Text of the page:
For many businesses, particularly those in the service industry, such as restaurants or manufacturing companies that are labor-intensive, the cost of payroll is the single largest line item on the profit and loss statement. Therefore, these are costs that must be budgeted and must be monitored for progress.

What Are the Key Elements of Payroll Administration?

The two key elements in establishing an effective payroll administration system are first, setting company policy regarding pay and, second, determining how often payroll will be done and who will do it. These are the decisions made by the business owner, and they should be well thought out, not just made on the run.

Establishing Time Off Policies

Unless you are utilizing union labor and subject to a negotiated contract, the parameters (within the law) of payroll are yours to set. You will likely negotiate vacation time with new employees and ultimately set a companywide standard, such as one week after the first year, two weeks after year three, and three weeks after year five. It is best to be conservative going in; you can always loosen the policy, but it is almost impossible to take time back once it has been given.

The same goes for paid holidays such as Thanksgiving, Christmas, and so on. Decide how many you can afford, and be conservative. The day after Thanksgiving is appreciated because it makes a four-day weekend, but it is not necessary. The last portion of these “time off days” is sick time and personal leave. Find out what is typical in your type of business; you want to be competitive to attract the right people, but again be cautious in the beginning.

Consider this: If you give two weeks’ vacation, five holidays, and five sick or personal days, that is a total of 20 days. The work year is 260 days long, and that means that almost 8 percent of your labor costs is being paid for nonproductive time. As we go along and look at other benefits, you will see how expensive employees are—far beyond the wages you think you are paying. Remember this when setting budgets.

Getting the Payroll Processed

If you have a small number of employees and a good computer system, you can do your payroll processing in-house. But much as I don’t like to spend money outsourcing, I would tend to outsource payroll even for one person—it is tedious and distracting. As your numbers grow and the type of information you want gets more complicated, sending this task out to an outside service makes even more sense.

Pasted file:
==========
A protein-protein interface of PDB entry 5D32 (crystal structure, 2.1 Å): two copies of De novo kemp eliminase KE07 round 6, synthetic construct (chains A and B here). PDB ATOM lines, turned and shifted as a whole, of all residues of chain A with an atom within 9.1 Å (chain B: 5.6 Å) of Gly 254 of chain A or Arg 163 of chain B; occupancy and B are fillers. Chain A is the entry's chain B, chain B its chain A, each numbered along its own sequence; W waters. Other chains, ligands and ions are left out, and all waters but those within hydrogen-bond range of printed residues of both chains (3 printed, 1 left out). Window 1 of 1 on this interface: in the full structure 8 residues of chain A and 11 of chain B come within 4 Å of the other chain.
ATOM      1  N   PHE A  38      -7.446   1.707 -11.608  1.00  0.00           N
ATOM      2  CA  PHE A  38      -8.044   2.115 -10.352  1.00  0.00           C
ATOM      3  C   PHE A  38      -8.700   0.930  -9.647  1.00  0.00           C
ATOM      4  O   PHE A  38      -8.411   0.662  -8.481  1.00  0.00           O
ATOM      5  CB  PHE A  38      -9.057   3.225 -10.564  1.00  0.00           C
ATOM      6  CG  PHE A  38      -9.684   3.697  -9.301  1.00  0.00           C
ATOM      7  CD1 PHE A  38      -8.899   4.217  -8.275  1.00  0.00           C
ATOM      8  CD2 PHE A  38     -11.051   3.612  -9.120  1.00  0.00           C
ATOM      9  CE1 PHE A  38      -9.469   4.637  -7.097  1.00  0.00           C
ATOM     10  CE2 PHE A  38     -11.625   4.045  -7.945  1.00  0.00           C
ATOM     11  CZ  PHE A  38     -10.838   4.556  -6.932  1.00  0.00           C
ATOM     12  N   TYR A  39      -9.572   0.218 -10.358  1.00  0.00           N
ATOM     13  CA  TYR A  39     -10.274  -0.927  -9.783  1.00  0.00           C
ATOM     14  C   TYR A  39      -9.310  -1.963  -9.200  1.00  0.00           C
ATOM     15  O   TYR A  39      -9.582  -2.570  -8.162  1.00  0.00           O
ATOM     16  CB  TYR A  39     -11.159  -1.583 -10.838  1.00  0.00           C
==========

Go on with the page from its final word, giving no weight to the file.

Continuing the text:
Make sure that the person who tracks and transmits your payroll keeps accurate records; the use of a time clock is one good way to be sure all hours worked are correctly maintained. Vacation days as well as paid time off should be scrutinized to be fair to both employer and employee.

Benefits Can Be Costly: Keep to a Budget

Without adding anything extra, your payroll is increased by approximately 24 percent by the cost of vacations, FICA (Social Security) contribution, unemployment insurance, and statutory workers’ compensation insurance. But that does not end many benefit packages that may also include health (including dental) insurance, life insurance, and perks such as car expenses, which may be required in certain circumstances. This can add up in a hurry and, if not controlled, may make the company unprofitable or uncompetitive.

Again, be cautious at the outset because adding benefits is far easier than trying to reduce them. Full health coverage for a family can easily cost $1,250 per month, or $15,000 per year. For an employee earning $40,000 per year, this is a 38 percent add-on and would increase the benefits to a total of 62 percent (24 percent established by vacation, tax, and other insurance), making the cost closer to $65,000. This is a fairly high place to start unless you are working in a competitive situation for specific skills or talents. However, many employers require employees to pay a portion of their health insurance. In fact, requiring employees to pay half of the amount is not uncommon.